With the rise of Nazism in Germany, Switzerland itself had changed for her. Since she was living in the German-speaking part of the country, she was confronted with a new experience. German, her native tongue, the language in which she thought and wrote, had turned into an unavoidable enemy: “One can barely conceive of the horror: the language I myself spoke had become terror to me.”

After years of deep depression—Gertrud Kantorowicz and Susman’s sister Paula (1871?–1942) had attempted to escape to Switzerland via Austria and been caught at the border, where Paula committed suicide—Susman turned to the book of Job to try to understand what had happened to Jews all over Europe. In 1945 she published Das Buch Hiob, the first book on the Shoah, a Kaddish for her murdered people. Turning again to Rosa Luxemburg’s letters, she found a sentence that helped her to work through her “bitter rage” over what had happened: “Such is life, and so must we accept it—bravely, unafraid, and smiling—in spite of all that.”

In spite of all that, she then proceeded to write a book on the difficult love affair between Wolfgang von Goethe and Charlotte von Stein. In Susman’s account, this oft-told story becomes a metaphor for the ruined relationship between Jews and Germans. At the end of her life, she would write: “The culture in which I was raised lies behind me like a distant and minuscule island.”

Almost totally blind, Margarete Susman died in Zürich on January 16, 1966, shortly after completing her memoirs, entitled Ich habe viele leben gelebt (I have lived many lives).

SELECTED WORKS BY MARGARETE SUSMAN

Books and Edited Works

Mein Land. Gedichte. Berlin/Leipzig: 1901; Erwin Kircher. Philosophie der Romantik. ed. Heinrich Simon and M. S. Jena: 1906; Neue Gedichte. München/Leipzig: 1907; Das Wesen der modernen deutschen Lyrik. Stuttgart: 1910; Vom Sinn der Liebe. Jena: 1912; Die Liebenden. Drei dramatische Gedichte. Leipzig: 1917; Lieder von Tod und Erlösung. Gedichte. München: 1922; Das Kruzifix, Freiburg 1922; Die Frauen der Romantik. Jena: 1929, Köln: third edition, 1960, fourth edition, edited by Barbara Hahn, Frankfurt am Main: 1995; Bertha Pappenheim. Gebete. Edited by the Jüdischer Frauenbund with an afterword by M. S., Berlin: 1936; Das Buch Hiob und das Schicksal des jüdischen Volkes. Zürich: 1946, second edition 1948, 1968, fourth edition edited and with an afterword by Hermann Levin Goldschmidt 1996; Deutung einer großen Liebe. Goethe und Charlotte von Stein. Zürich/Stuttgart: 1951; Aus sich wandelnder Zeit. Gedichte. Zürich: 1953; Gestalten und Kreise. Aufsätze. Stuttgart/Konstanz: 1954; Deutung biblischer Gestalten. Zürich: 1956; Die geistige Gestalt Georg Simmels. Tübingen: 1959; Vom Geheimnis der Freiheit. Aufsätze. Darmstadt 1964, 1994; Ich habe viele Leben gelebt. Erinnerungen. Stuttgart: 1964; Vom Nah- und Fernsein des Fremden. Essays und Briefe. Edited and with an introduction by Ingeborg Nordmann, Frankfurt A. M.: 1992.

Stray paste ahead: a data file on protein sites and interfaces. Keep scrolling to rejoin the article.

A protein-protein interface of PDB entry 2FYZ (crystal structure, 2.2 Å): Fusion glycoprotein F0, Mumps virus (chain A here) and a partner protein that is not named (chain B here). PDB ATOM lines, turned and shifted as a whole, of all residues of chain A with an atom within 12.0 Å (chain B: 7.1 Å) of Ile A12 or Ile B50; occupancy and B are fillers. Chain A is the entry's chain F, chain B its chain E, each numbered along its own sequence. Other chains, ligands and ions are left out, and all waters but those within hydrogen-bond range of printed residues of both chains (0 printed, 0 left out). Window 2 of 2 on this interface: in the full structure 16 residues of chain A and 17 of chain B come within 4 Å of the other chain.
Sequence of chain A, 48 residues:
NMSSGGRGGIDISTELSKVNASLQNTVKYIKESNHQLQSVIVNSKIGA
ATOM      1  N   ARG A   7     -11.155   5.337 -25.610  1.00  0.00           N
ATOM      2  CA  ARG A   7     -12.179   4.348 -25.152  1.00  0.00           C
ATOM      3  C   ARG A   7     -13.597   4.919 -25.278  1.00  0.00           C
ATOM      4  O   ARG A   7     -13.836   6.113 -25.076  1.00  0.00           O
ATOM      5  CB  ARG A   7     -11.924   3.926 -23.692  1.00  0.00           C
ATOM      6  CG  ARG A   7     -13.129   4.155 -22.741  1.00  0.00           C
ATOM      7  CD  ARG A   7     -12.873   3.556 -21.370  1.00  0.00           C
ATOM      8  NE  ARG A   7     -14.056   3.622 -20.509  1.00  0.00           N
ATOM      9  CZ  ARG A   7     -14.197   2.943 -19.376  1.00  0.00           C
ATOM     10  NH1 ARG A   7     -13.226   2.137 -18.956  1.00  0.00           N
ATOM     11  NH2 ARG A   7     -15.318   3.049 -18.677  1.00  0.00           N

Essays and Reviews